Above: At a 1992 campaign rally, John Fletcher directs the Oklahoma Christian University band as the crowd welcomes President George H.W. Bush. (Photo provided by John Fletcher)
By Bobby Ross Jr. | email@example.com
During the 1992 race for the White House, I was a young reporter — all of 24 years old — for the Edmond Evening Sun.
In the caveman era before email, the Internet and social media, the Sun was a five-day-a-week newspaper that served the growing suburb of Edmond, Okla., north of Oklahoma City.
That paper started as a tiny weekly in Oklahoma Territory in 1889. By the time I worked there more than a century later, daily circulation topped 10,000.
I covered two main beats for the Sun: public safety and higher education. My daily routine consisted of thumbing through the last 24 hours of reports at the police and fire stations and checking in with officials at the University of Central Oklahoma. UCO is a regional commuter university that — during my year and a half with the Sun — hired popular former two-term Oklahoma Gov. George Nigh as its president.
The headlines in the Sun — robberies, house fires, regents meetings — were “hyperlocal” long before I ever heard anyone use that term.
But a few months into my tenure with the Edmond paper, I got a tip with national significance: The president of the United States was planning a campaign stop in our coverage area — at my alma mater, Oklahoma Christian University.
At that youthful stage of my career, such news represented a major scoop — a chance to beat our main competition, The Oklahoman, then a statewide newspaper with a special, zoned section focused on Edmond and north Oklahoma City.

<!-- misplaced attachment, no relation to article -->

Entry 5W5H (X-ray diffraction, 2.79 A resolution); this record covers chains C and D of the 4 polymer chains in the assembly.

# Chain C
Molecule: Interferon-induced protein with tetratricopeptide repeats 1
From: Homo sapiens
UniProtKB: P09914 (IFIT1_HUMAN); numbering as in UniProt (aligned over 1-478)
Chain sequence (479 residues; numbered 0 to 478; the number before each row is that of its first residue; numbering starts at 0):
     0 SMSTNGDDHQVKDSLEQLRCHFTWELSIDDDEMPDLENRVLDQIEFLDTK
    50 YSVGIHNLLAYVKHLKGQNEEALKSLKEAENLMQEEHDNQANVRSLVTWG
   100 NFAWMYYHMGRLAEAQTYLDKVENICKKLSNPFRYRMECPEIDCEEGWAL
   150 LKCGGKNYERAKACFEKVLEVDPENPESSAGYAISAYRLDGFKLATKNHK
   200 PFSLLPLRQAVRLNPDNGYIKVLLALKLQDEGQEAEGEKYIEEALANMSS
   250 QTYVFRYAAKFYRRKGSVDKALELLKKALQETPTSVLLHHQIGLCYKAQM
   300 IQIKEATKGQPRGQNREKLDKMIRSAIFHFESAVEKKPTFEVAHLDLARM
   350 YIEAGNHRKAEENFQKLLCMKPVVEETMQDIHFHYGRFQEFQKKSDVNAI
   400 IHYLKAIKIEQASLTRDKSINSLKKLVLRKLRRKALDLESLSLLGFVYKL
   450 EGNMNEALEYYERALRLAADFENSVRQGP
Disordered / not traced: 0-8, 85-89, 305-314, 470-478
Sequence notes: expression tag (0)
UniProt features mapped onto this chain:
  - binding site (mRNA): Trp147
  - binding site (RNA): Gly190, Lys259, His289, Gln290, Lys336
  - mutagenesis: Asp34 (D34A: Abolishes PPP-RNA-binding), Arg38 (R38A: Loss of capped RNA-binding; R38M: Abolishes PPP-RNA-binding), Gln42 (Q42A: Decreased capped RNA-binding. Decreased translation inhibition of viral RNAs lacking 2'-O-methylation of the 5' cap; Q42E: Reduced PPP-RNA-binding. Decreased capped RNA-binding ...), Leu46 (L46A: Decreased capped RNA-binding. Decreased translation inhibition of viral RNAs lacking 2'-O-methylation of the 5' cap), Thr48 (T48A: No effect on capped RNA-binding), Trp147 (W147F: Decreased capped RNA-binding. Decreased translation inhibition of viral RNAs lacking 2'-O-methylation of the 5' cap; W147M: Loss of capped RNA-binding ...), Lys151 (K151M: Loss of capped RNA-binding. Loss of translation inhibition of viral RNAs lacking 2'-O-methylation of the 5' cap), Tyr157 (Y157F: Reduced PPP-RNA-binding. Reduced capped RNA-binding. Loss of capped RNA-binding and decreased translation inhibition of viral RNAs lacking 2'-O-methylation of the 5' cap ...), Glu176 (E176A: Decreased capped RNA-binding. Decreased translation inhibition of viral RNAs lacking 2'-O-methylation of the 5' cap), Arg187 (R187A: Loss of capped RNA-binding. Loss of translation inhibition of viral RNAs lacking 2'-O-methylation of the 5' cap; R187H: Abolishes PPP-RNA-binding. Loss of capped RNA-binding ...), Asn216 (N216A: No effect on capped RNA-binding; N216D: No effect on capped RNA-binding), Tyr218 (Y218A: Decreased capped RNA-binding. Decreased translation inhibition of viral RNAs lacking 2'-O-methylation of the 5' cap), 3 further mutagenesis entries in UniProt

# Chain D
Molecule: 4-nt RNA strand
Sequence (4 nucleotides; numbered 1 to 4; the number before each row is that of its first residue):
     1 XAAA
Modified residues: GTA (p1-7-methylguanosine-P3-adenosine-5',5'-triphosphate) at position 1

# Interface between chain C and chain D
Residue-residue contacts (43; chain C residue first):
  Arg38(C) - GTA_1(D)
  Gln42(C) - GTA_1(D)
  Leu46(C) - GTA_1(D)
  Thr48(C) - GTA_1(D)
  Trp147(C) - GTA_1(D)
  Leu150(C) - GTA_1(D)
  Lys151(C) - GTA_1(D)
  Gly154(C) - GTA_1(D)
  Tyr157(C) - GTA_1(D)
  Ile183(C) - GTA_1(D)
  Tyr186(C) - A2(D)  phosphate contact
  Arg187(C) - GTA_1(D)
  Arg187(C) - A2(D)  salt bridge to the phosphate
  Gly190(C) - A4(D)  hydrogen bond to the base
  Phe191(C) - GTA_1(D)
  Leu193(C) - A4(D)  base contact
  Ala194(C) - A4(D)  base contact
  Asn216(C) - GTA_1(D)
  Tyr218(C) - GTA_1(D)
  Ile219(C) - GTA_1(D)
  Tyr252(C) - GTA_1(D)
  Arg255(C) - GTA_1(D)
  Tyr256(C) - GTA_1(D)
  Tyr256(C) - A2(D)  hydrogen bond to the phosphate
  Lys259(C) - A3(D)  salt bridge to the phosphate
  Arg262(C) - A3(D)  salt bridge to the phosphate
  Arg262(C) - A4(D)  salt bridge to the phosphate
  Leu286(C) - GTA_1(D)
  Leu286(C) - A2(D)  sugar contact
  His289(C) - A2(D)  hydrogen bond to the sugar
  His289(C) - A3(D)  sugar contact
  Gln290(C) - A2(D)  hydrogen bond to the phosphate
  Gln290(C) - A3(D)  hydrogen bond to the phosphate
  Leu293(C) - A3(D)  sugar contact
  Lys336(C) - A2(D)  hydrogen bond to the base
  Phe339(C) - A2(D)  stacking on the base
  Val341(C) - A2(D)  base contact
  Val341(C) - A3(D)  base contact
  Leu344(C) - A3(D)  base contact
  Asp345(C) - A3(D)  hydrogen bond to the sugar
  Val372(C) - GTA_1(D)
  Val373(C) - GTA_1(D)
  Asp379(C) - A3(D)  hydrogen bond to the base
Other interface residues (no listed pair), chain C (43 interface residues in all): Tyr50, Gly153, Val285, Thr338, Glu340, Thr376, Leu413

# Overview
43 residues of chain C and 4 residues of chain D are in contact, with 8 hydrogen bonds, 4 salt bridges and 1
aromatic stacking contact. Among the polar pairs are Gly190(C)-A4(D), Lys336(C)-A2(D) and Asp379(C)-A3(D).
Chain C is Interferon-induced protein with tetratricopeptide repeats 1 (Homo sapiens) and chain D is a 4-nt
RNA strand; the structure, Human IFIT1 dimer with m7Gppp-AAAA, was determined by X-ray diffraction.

I rushed to confirm the tip, and when I did, the Sun splashed it across the top of the front page.
That next week, I produced in-depth coverage of Oklahoma Christian preparing to welcome President George H.W. Bush (there was no need for the “H.W.” at that point).
Four years earlier, when President Ronald Reagan still occupied the Oval Office, I had written about the then-vice president’s son, George W. Bush, for the campus newspaper The Talon.
The younger Bush had made a 1988 campaign stop at Oklahoma Christian’s Enterprise Square USA. Unfortunately, I wrongly referred to him in print as “George Bush, Jr.” Later in my career, I covered several Bush events for The Associated Press, but I did not repeat the mistake of calling him “Junior.”
The older President Bush’s rally at Oklahoma Christian — 25 years ago on March 6, 1992 — occurred on a Friday morning.
That was perfect timing for the Sun.
I cranked out my story in time to meet our noonish deadline, and the news landed on thousands of driveways that afternoon. The miracle of the printing press …
In case you can’t read the text in the yellowed clipping I saved, this was the opening of my story:
By Bobby Ross Jr., SUN Staff Writer
Campaign ’92 came to Edmond in style today as a flag-waving crowd of about 5,000 welcomed President Bush to Oklahoma Christian University of Science and Arts.
A packed Thelma Gaylord Forum exploded with cheers and chants of “Four More Years!” shortly after 9 a.m. today as the president emerged from a second-floor chapel.
“Thanks to all of you who got up at all hours this morning to come to Edmond from Elk City to Enid and towns all over Oklahoma, and a special welcome to all the students here from Oklahoma Christian,” Bush said.
The president shook hands with Edmond Mayor Randel Shadid and other special guests assembled on stage before stepping to the podium at 9:20 a.m. Twenty-one minutes later, he was off the stage and on his way to Louisiana for another campaign stop.
Smiling, the president told Oklahoma Christian students he had only one question:
“Is it too late to audition for ‘Spring Sing?’ ” he asked, referring to the 500-student musical variety show that kicked off a three-night run Thursday night on campus.
Against a backdrop of 53 U.S. flags and a giant blue banner declaring “Oklahoma Christian Welcomes President Bush,” the president was the height of a patriotic atmosphere of the campaign rally.
As you may have heard, Bush failed to win re-election that November. While he carried Edmond handily, he lost nationally to Arkansas Gov. Bill Clinton, an old friend of Nigh.